UK Economy Grows 0.5% in Q1 2019 Amid Brexit Delay
The UK economy experienced an unprecedented boost to the start of the year, with GDP increasing by 0.5% during Quarter 1 2019. While this is certainly a drop from the more substantial growth reported this time last year, it is actually more positive than many would have believed. In fact, the National Institute of Economic and Social Research forecast predicted a 0.4% growth. The economy performed much better than it had in the latter part of 2018, with just a 0.2% GDP growth in Quarter 4 2018, and actually did better than the Eurozone on the whole, where average growth was reported at 0.4%.
A Brexit Boost?
While there is a lot of negativity surrounding Brexit, it is believed that the proposal for Britain to withdraw from the European Union could have attributed towards this unexpected level of GDP growth. With a new trend for stockpiling — British companies purchasing large amounts of stock from EU-based suppliers in preparation for increased import tariffs following a no-deal Brexit — and for encouraging UK customers to ‘buy now, while stocks last’, could it be that this growth is actually a ‘worry boom’? The Office of National Statistics confirms that imports of unspecified goods from the EU have been high.
With such political uncertainty looming ahead, experts have been quick to brand this growth as short-lived, especially with businesses having been vocal about bringing forward activity to complete specific tasks and projects prior to the original Brexit deadline of 29th March. However, while it is true that this could be little more than perceived growth, it is also possible that the economy could be bouncing back. With household consumption growth standing at 0.7% — a level that typically wouldn’t be expected even with panic buying — it could be that things really are starting to improve for the UK.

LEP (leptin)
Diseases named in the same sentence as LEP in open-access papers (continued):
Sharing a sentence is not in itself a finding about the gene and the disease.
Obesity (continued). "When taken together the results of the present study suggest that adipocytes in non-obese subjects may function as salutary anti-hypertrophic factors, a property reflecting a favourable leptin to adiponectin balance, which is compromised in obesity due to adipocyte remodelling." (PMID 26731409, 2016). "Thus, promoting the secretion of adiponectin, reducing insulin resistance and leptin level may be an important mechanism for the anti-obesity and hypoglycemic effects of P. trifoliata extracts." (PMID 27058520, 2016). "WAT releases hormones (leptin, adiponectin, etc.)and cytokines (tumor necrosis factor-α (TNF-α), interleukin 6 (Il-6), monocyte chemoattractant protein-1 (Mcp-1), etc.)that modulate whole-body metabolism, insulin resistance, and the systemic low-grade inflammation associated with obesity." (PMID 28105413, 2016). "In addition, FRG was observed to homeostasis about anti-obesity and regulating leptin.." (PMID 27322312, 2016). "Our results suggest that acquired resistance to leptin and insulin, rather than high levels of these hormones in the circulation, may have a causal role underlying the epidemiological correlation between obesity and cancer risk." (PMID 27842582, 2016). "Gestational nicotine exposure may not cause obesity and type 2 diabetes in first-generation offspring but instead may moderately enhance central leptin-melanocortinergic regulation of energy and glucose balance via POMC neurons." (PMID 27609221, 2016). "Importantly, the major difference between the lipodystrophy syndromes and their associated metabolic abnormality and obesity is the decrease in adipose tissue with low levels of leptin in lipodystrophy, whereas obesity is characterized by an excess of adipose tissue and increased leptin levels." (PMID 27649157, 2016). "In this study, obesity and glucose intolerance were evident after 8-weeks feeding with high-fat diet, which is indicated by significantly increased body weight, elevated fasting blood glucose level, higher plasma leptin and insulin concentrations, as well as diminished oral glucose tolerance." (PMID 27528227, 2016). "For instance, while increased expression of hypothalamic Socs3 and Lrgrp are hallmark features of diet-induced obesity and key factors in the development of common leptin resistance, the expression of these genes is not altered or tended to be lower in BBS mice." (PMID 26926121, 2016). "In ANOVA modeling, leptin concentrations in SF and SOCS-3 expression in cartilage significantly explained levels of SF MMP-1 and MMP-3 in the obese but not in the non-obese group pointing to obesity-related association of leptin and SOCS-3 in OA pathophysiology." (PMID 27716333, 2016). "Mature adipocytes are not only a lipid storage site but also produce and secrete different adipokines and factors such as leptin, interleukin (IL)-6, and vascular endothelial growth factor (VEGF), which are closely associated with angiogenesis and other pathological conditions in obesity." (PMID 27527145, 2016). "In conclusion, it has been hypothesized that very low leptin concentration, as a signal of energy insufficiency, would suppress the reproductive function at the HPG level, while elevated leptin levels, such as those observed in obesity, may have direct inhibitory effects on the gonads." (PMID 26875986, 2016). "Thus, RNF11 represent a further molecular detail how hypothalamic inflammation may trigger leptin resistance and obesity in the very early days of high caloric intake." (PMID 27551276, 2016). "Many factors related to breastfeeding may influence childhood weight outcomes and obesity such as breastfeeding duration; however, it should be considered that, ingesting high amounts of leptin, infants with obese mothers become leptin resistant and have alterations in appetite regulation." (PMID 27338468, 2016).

Of course, with Brexit now scheduled for 31st October (an oddly appropriate date), what actually happens in terms of the future of the economy remains to be seen, with ongoing growth heavily dependent upon what sort of deal — if any — the Prime Minister is able to agree with the EU.
What Does This Mean for Contractors?
Regardless of whether this is an actual growth or a worry boom, the outlook seems pretty positive for contractors. Overall growth for both 2019 and 2020 is predicted to stand at 1.3% per year (assuming no Brexit complications, that is), according to the European Commission Forecasts. Due to this predicted ongoing growth, the ICAEW Economic Update report shows that continued low levels of unemployment are expected, with the number of people in work actually anticipated to rise by 0.5%. In addition, rates of pay are expected to grow by 2.8% this year alone, making this potentially one of the best years for contractors in terms of earnings and opportunities.
However, there is still a great deal of political uncertainty, and no one knows quite what will happen come October. Contractors are advised to continue seeking opportunities while also being aware that changes in business operations as a result of Brexit could affect hiring. You can keep up with the latest updates in relation to Brexit and contracting here at ContractRecruit.